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Welcome to the Encyclopedia of Science Fiction, Fourth Edition. Some sample entries appear below. Click here for the Introduction; here for the masthead; here for Acknowledgments; here for the FAQ; here for advice on citations. Find entries via the search box above (more details here) or browse the menu categories in the grey bar at the top of this page.

Site updated on 20 June 2022
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Wolfe, Gary K

(1946-    ) US academic and author, associated with Roosevelt University in Chicago since 1971; as Dean of University College between 1981 and 1990; married to Dede Weil from 1997 until her death in 2000. Some of his earlier essays, like "The Known and the Unknown: Structure and Image in Science Fiction" (in Many Futures, Many Worlds, anth 1977, ed Thomas B Clareson), prefigured the typology of sf he presented in full in his most significant scholarly work, The Known and the ...

Orchideengarten, Der

Germany large-quarto-size magazine, initially printed on Pulp paper. Fifty-one issues, monthly January to July 1919, then twice a month, August 1919 to May 1921, though only the first issue dated. Full title: Der Orchideengarten: Phantastische Blätter ["The Orchid Garden: Fantastic Pages"]. Founded and published by Karl Hans Strobl through his publishing firm, Dreilander Verlag, in Munich, it was edited by Alfons von Czibulka (1888-1969). Contents primarily ranged from Gothic fantasy ...

Nichols, Robert [2]

(1919-2010) US poet and author of the Daily Lives in Nghsi-Altai sequence describing in fictionalized terms a pacific, agricultural, myth-driven Utopia, beginning with Red Shift: An Introduction to Nghsi-Altai (1977) with Peter Schumann and ending with Exile: Book IV of Daily Lives in Nghsi-Altai (1978). From the Steam Room: A Satire of Global Perspective on the Financial Ruin of New York (1993) is a Near Future Satire set in a bankrupt New York; the tale is told in a tone of hallucinated ...

Julius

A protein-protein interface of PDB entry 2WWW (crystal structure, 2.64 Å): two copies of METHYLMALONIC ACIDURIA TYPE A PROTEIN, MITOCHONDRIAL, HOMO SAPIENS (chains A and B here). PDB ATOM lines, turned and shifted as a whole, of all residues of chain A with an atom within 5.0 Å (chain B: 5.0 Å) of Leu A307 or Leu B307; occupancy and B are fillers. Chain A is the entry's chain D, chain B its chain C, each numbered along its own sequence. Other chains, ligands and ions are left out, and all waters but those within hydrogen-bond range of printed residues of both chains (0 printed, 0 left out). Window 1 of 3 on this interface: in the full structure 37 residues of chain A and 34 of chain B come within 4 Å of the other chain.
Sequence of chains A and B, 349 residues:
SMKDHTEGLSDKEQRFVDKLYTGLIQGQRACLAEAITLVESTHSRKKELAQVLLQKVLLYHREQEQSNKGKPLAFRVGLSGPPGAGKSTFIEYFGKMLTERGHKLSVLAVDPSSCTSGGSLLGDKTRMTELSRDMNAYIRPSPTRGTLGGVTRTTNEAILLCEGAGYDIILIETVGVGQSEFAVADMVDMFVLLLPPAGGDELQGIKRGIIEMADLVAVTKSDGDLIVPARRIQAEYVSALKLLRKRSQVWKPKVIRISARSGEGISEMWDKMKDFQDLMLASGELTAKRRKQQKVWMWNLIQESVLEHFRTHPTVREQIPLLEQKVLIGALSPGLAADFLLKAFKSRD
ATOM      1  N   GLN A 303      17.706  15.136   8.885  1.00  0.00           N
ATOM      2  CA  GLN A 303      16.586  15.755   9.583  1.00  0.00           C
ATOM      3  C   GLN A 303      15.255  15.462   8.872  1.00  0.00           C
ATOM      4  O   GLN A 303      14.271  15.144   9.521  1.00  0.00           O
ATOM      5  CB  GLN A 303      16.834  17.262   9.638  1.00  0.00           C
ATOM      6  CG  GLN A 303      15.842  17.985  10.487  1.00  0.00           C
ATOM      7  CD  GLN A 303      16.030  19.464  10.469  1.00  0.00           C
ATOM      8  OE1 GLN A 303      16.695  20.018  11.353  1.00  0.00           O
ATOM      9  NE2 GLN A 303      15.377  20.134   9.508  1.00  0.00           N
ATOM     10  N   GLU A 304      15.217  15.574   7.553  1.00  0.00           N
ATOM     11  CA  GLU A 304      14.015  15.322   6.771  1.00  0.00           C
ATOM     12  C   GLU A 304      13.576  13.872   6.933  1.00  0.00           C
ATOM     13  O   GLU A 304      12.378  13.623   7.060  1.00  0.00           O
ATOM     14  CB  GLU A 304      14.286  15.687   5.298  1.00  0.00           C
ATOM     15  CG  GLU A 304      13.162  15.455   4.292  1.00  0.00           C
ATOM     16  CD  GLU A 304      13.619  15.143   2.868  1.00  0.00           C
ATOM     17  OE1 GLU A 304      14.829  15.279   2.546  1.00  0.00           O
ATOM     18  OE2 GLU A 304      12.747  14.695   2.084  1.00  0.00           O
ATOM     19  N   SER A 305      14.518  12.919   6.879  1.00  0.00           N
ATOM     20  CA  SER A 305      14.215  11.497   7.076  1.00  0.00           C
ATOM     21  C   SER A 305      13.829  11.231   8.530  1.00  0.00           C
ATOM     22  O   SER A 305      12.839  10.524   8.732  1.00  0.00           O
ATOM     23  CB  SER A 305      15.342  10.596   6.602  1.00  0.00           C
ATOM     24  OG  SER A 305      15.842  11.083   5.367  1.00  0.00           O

Pseudonym of the unidentified author (?   -?   ), presumably UK, of the spoof lectures assembled as The Sorrows of Jupiter (coll 1904), in which fantasy – the old age of the Greek gods – is intermixed with light doses of sf: Mercury, according to George Locke, has electrified sandals; and at least one attendant civilization has descended from smart apes. [JC]

Horne, Richard Henry

(1803-1884) UK dramatist, poet and author, who changed his name to Richard Hengist Horne in 1867; credited by William Wilson as the author of what is, according to Wilson's Definition of SF, an exemplary work of "Science-Fiction": The Poor Artist, or Seven Eye-Sights and One Object: "Science in Fable" (1850; vt with added essay The Poor Artist, or Seven Eye-Sights and One Object 1871 as by Richard H Horne) anonymous, a didactic tale in which a struggling artist achieves success by reproducing ...

Clute, John

(1940-    ) Canadian critic, editor and author, in the UK from 1969; married to Judith Clute from 1964, partner of Elizabeth Hand since 1996. His first professional publication was the long sf-tinged poem "Carcajou Lament" (Winter 1960 [ie Autumn 1959] Triquarterly), though he only began publishing sf reviews in 1964 and sf proper with "A Man Must Die" in New Worlds for November 1966, where much of his earlier criticism also appeared. This criticism, despite some studiously ...



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